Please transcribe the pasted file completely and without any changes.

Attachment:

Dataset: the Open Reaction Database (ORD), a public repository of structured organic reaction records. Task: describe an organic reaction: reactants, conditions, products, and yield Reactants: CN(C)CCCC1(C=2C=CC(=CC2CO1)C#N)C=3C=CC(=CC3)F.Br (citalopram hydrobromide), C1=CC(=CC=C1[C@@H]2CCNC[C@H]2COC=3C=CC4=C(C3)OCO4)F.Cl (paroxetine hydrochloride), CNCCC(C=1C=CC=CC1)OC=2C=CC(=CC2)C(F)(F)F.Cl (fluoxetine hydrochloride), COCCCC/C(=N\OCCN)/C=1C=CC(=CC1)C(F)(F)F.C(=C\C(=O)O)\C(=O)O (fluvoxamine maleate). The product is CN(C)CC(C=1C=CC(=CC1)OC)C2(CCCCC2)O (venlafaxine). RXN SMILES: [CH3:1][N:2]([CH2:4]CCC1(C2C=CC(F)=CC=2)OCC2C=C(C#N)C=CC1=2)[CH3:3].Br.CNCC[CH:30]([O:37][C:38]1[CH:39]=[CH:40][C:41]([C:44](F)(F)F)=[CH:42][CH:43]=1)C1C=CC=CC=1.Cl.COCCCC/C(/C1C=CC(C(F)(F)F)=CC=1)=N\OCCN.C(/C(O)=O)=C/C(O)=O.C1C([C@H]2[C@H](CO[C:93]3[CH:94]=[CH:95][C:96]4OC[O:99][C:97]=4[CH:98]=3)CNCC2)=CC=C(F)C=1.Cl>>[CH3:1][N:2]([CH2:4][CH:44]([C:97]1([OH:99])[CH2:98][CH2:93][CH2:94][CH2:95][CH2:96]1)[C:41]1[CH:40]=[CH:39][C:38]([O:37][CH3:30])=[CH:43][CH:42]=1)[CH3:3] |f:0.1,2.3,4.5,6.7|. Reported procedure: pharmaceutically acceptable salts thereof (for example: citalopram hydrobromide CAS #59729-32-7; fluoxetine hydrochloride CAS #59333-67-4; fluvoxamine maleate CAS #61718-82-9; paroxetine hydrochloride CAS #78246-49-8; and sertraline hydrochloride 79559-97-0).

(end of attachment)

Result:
Dataset: the Open Reaction Database (ORD), a public repository of structured organic reaction records. Task: describe an organic reaction: reactants, conditions, products, and yield Reactants: CN(C)CCCC1(C=2C=CC(=CC2CO1)C#N)C=3C=CC(=CC3)F.Br (citalopram hydrobromide), C1=CC(=CC=C1[C@@H]2CCNC[C@H]2COC=3C=CC4=C(C3)OCO4)F.Cl (paroxetine hydrochloride), CNCCC(C=1C=CC=CC1)OC=2C=CC(=CC2)C(F)(F)F.Cl (fluoxetine hydrochloride), COCCCC/C(=N\OCCN)/C=1C=CC(=CC1)C(F)(F)F.C(=C\C(=O)O)\C(=O)O (fluvoxamine maleate). The product is CN(C)CC(C=1C=CC(=CC1)OC)C2(CCCCC2)O (venlafaxine). RXN SMILES: [CH3:1][N:2]([CH2:4]CCC1(C2C=CC(F)=CC=2)OCC2C=C(C#N)C=CC1=2)[CH3:3].Br.CNCC[CH:30]([O:37][C:38]1[CH:39]=[CH:40][C:41]([C:44](F)(F)F)=[CH:42][CH:43]=1)C1C=CC=CC=1.Cl.COCCCC/C(/C1C=CC(C(F)(F)F)=CC=1)=N\OCCN.C(/C(O)=O)=C/C(O)=O.C1C([C@H]2[C@H](CO[C:93]3[CH:94]=[CH:95][C:96]4OC[O:99][C:97]=4[CH:98]=3)CNCC2)=CC=C(F)C=1.Cl>>[CH3:1][N:2]([CH2:4][CH:44]([C:97]1([OH:99])[CH2:98][CH2:93][CH2:94][CH2:95][CH2:96]1)[C:41]1[CH:40]=[CH:39][C:38]([O:37][CH3:30])=[CH:43][CH:42]=1)[CH3:3] |f:0.1,2.3,4.5,6.7|. Reported procedure: pharmaceutically acceptable salts thereof (for example: citalopram hydrobromide CAS #59729-32-7; fluoxetine hydrochloride CAS #59333-67-4; fluvoxamine maleate CAS #61718-82-9; paroxetine hydrochloride CAS #78246-49-8; and sertraline hydrochloride 79559-97-0).